Kelsa Phillips is only fifteen, but since her father recently died of cancer, she has felt much older—older, and angrier. He was the only one who understood her, who took her to see "churches God made" in the mountains and forests, instead of the manmade structures to which her mother is so committed. Kelsa knew her father would want his ashes buried outside, which is why she took them from his urn and snuck out at night to their favorite park. That is where she met Raven; beautiful, strange Raven, who looks her age but claims to be the Native American trickster spirit of lore...and who needs her help. According to Raven, the magical leys of the world have been weakened by human activity. If their flow is not restored, the "tree plague" that has deforested South America will spread, and even humans will fall ill. The connection between the corrupted leys and her father's death is not lost on Kelsa. Desperate to escape her grief, she agrees to accompany Raven. She soon discovers, however, that he is not the only spirit interested in Earth magic, and not all of them are on her side. What makes Bell's story so unique is not its magic or even Raven, although he provides a nice foil to Kelsa. Instead, it is her futuristic world, in which humans undergo DNA scans at state borders and "com pads" record every move. Bell functions as easily amidst this technology as if she—like Kelsa—was born into it, and few parts of the book are as entertaining as watching her characters circumvent the system. Despite the fact that many readers will find this "human magic" more interesting than Raven's variety, Bell's moral of unintended consequences and the importance of nature remains clear. Reviewer: Cara Chancellor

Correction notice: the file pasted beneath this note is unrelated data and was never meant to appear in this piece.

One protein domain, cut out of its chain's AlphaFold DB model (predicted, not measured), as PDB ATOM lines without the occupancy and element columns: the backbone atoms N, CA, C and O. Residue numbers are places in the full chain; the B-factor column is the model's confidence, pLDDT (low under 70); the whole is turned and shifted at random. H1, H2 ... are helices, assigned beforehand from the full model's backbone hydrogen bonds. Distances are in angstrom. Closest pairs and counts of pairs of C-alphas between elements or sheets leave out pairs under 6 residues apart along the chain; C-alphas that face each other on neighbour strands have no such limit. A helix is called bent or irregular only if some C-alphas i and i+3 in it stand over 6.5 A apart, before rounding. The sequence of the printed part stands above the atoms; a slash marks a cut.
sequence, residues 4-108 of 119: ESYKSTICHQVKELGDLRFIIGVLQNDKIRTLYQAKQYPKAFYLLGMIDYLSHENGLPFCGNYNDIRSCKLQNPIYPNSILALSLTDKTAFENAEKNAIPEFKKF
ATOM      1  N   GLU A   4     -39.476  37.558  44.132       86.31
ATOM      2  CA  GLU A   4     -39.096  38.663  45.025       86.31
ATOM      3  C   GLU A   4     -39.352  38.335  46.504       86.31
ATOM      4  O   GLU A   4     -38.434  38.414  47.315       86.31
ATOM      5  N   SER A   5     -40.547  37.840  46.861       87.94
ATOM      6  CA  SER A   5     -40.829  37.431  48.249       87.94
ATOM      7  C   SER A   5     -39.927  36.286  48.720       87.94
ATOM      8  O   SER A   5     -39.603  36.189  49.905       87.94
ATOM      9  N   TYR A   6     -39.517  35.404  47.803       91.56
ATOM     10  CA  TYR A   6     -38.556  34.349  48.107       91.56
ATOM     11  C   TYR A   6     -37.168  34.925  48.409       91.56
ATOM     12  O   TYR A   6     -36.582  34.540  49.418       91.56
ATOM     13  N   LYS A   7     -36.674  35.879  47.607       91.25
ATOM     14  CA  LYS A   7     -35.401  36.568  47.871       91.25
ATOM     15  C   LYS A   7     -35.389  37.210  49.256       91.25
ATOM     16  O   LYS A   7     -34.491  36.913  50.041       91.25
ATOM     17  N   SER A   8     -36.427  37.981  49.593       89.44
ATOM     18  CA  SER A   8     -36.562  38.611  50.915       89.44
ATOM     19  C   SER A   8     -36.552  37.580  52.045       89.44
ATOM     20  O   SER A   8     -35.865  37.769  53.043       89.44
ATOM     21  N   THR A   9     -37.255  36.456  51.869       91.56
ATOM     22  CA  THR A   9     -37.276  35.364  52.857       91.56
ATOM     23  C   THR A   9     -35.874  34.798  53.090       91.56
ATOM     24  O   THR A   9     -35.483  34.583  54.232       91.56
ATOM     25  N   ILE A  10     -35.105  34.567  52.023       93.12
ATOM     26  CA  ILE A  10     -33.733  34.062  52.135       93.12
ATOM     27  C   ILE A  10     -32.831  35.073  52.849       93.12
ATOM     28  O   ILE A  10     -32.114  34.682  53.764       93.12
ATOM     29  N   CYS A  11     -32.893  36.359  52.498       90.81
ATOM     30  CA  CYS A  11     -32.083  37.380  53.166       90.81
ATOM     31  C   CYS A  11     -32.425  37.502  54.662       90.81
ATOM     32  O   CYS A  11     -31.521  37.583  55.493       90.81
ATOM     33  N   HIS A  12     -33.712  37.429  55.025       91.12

VOYA - Florence Munat
In 2094, the earth is slowly recovering from decades of poor human stewardship. Glaciers are advancing, and sea levels are dropping, but a tree plague begun in the Amazon rainforest is moving northward. Cancer deaths are growing at an alarming rate, and no one knows why. Fifteen-year-old Kelsa Phillips's beloved father, a biochemistry professor who had studied the plague in the Amazon, succumbs to an aggressive cancer. While clandestinely burying his ashes in a wild spot near their Utah home, Kelsa encounters a strange, black-haired boy. She runs from him, but he keeps reappearing, imploring her to help him heal the earth. After witnessing him shapeshift from a boy to a silver fish and then to the North American trickster spirit, Raven, Kelsa reluctantly joins his quest. She agrees to steal a nineteenth-century Navajo shaman's magic pouch of dust and pollen from the university museum. Then, with Raven riding behind, she drives her motorbike on back roads to wherever he directs and sprinkles healing dust on places where natural and magical energies travel through the earth. Because humans committed the damage, humans must repair it. Raven has enemies in the spirit world, and they—along with human enemies—create dangers as the twosome travels through Canada toward Alaska to complete the shaman's journey. The high-tech, security-conscious world makes their journey even more challenging. Characterization sparkles as Raven is portrayed as a smug, condescending spirit whose attitude conflicts with Kelsa's independence and integrity. Descriptions of the Canadian wilderness enhance the story. Kelsa's journey to save the planet becomes a means of memorializing her father's teachings, but equally important is her ultimate reconciliation with her once-distant, grief-stricken mother. Reviewer: Florence Munat